Back in the race we set off with Richard joking that he felt we were going to be chased down by what felt like a chariot from the movie Gladiator.­ews

    Whilst I was deeply grateful that our rivals were not equipped with bows, arrows, swords and other brutal weapons, I did get the sense that they were breathing down our necks. At the six-mile point there is a turnaround at a roundabout and as we came back we saw the chariot, I mean trike, approaching it. They were definitely getting closer. At the next turnaround, there was no sign. Could we have gained ground? I knew that they were closing because they must have been on the roundabout when we exited it. Darn, overtaken at halfway was not a good look. We were now going back into a slight headwind, which was miserable, but we held on. 13, 14, 15, 16, 17 miles. It wasn’t until the 18th mile that we succumbed to the three-wheeler.

    Cool and calm lawyer by day, Richard is an emotional racer and he reacted with a passion. The trike moved ahead of us, but I could feel in the pedals his desire to bring them back. And I looked to raise my game, too. Try as we did, we could only slow down the growth in the gap between us. This was partly down to their strength and good aero positions, but also we had no less than five hold ups for traffic. At one point a van more or less parked in front of us causing a near dead stop. This was suboptimal, to say the least, but part and parcel of racing on the open roads. It can happen, but this was an unusual number of interruptions. Even without them, our competitors would have beaten us, probably by 15 seconds or so. Hats – or should I say helmets – off to them.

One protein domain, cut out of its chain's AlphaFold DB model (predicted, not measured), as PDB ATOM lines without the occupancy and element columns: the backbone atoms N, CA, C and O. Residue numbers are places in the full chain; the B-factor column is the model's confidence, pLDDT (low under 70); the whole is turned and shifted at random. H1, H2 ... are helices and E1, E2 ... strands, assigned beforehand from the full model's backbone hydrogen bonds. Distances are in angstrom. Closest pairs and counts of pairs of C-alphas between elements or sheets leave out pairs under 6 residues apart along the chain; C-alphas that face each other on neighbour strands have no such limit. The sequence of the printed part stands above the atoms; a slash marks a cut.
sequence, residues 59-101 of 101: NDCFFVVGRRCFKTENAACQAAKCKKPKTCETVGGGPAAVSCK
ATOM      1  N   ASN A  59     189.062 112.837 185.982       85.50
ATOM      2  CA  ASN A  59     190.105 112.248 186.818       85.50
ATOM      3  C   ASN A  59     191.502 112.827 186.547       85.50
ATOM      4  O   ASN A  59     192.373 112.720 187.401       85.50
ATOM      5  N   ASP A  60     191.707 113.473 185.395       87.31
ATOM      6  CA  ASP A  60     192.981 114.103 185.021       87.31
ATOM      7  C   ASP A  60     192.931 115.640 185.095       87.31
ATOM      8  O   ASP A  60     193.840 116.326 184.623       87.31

Our time was 59:21, them 58:02. Disappointing in a sense, but looking at all the results that day, only about half went under the hour. So, not bad really. That’s it. Exit, pursued by a tandem trike.